“American business needs to break free from the tyranny of today's earning report, so they can do what they do best -- innovate, invest, and build tomorrow's prosperity,” Clinton said. “It's time to start measuring value in terms of years, or the next decade, not just the next quarter."
One part of Clinton’s prescription for changing Wall Street behavior is changing the tax code by increasing taxes on capital gains, or the profit made from the stock sales, and shifting to a six-year scale instead of one year. Clinton also proposed small businesses tax breaks for long-term investments.
Over the next few months, Clinton said she would identify other ways to eliminate loopholes “that rig our tax code for those at the top,” using language embraced by the party’s progressive wing.
Clinton also suggested looking at ways to regulate CEO compensation. “There is something wrong when corporate boards allow exorbitant pay packages that are not based on credible assessments of executive performance, or a company's long-term interests,” she said. “It would be good for our economy and our country if we get back to compensating all employees when productivity and profits increase, not just those at the top.”
Clinton also backed New York’s proposal to increase the state minimum wage for fast food workers to $15 an hour. But she stopped short of embracing Sander’s call for a federal wage increase to $15 an hour—double the current rate.
“The national minimum wage is a floor, and it needs to be raised,” she said. “But let's also remember that the cost of living in Manhattan is different than in Little Rock and many other places, so New York or Los Angeles or Seattle are right to go higher.”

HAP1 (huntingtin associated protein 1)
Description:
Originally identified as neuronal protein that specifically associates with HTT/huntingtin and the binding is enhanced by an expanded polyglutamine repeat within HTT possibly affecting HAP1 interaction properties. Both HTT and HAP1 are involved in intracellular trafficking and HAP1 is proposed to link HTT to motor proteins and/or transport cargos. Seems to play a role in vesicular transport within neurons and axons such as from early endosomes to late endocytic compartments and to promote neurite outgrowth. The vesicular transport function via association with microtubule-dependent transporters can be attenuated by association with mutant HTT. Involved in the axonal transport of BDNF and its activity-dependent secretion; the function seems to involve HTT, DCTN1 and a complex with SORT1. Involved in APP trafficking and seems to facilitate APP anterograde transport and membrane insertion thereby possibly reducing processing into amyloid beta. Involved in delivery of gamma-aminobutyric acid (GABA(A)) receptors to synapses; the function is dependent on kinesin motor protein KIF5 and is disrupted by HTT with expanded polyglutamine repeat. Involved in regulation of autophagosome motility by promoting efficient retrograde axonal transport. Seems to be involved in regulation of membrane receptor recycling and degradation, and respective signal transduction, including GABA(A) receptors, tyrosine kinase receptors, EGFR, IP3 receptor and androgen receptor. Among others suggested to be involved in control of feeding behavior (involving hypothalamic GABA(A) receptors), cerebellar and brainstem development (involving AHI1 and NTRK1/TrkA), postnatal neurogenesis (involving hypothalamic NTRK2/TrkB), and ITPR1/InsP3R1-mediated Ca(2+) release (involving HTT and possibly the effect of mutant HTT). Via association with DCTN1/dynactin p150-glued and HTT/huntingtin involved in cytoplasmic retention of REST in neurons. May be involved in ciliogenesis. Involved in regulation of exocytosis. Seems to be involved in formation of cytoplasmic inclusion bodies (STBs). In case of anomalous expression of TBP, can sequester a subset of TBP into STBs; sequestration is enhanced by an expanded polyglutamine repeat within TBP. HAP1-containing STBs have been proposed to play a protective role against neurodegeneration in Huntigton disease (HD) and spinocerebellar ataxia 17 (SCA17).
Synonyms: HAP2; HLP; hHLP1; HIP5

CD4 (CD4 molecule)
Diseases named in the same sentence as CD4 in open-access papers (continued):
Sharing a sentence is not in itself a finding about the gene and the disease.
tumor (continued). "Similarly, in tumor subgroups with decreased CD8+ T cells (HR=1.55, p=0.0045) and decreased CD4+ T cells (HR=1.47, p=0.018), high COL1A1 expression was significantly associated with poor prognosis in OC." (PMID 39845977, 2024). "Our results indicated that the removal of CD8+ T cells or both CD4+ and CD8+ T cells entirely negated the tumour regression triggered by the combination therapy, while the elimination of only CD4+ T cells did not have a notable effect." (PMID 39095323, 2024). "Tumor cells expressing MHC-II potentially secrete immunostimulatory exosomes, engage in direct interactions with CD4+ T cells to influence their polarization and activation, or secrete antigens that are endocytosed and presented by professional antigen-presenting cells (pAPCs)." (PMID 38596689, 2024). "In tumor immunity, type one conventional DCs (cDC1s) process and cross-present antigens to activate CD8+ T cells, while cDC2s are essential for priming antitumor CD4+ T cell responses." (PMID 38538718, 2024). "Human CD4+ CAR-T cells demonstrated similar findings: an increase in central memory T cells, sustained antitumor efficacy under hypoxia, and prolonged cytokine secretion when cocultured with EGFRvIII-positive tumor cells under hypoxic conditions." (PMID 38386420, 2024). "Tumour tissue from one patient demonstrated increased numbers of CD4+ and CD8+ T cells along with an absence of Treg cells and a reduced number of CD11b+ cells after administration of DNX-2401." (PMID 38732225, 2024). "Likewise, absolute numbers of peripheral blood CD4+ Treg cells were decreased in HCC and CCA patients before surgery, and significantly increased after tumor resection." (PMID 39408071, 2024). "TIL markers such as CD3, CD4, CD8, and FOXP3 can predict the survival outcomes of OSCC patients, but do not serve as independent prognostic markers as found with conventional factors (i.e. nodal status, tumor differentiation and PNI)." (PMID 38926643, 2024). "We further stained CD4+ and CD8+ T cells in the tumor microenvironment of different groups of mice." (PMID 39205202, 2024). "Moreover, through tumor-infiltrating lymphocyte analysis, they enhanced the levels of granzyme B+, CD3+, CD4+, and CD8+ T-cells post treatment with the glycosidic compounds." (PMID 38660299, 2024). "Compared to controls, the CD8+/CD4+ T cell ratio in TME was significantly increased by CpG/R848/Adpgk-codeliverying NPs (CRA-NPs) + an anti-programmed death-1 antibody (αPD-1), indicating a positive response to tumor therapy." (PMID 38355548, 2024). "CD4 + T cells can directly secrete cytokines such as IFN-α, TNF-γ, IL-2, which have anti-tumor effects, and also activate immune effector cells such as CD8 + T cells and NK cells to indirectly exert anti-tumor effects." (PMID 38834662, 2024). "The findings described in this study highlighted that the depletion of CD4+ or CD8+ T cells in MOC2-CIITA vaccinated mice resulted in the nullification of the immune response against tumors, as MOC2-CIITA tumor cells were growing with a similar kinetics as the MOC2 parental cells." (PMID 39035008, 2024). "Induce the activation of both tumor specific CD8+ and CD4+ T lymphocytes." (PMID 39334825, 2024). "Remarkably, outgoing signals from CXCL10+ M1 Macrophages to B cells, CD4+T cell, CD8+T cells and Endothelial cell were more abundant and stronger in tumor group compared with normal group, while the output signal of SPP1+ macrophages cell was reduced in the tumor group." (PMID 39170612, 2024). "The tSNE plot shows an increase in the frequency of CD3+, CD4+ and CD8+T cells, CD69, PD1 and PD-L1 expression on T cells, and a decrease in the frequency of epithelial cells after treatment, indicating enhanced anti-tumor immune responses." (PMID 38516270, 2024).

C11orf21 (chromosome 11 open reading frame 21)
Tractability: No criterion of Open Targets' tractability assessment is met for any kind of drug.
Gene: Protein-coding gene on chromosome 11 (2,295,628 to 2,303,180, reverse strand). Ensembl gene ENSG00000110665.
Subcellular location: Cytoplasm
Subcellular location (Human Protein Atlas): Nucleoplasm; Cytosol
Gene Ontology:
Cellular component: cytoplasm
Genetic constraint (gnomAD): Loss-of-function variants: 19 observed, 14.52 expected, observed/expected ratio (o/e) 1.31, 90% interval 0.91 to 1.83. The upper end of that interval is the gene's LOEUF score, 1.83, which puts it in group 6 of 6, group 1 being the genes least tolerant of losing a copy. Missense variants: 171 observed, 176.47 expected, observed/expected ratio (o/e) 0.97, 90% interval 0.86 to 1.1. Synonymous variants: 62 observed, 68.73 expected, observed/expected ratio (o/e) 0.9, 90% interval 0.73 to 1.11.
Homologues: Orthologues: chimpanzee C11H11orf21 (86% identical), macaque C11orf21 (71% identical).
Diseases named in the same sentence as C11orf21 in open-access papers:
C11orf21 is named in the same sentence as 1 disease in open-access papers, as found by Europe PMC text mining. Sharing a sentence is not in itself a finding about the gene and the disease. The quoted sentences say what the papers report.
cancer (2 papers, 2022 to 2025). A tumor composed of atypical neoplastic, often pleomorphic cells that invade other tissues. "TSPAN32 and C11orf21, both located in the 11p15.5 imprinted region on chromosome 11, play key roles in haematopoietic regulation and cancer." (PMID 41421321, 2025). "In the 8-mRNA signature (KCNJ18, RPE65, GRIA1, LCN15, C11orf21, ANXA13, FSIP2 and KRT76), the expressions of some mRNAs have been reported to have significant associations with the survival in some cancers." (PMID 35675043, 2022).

Similar to her speech last week, Clinton did not identify her Democratic rivals by name, but did call out Republicans.
“Today, we face a choice between the future and the past. The Republicans running for president seem totally unconcerned about the problem of quarterly capitalism,” she said. “They'd wipe out the new rules on Wall Street imposed after the crisis, and of course, they'd further strip worker rights and weaken bargaining power.”
Republicans criticized Clinton’s proposal as one that would raises taxes on American families while having little impact on Wall Street trading practices. “Whether it’s getting to the truth about potential criminal activity involving her secret email server or the substance of her proposed tax increases, Hillary Clinton only offers more smoke and mirrors,” said RNC spokesman Michael Short.
Progressives weren’t thrilled with Clinton’s proposals either, but for different reasons. "If Secretary Clinton wants to earn the enthusiastic support of grassroots progressives, that means standing up, staking out genuinely bold positions on income inequality, and aggressively taking on the powerful, greed-driven institutions that have dominated the Democratic Party and held back the prosperity of the American people for far too long,” said Charles Chamberlain, the executive director of the progressive group Democracy for America. “And today's speech hits those notes in some ways, but fails to do so in others."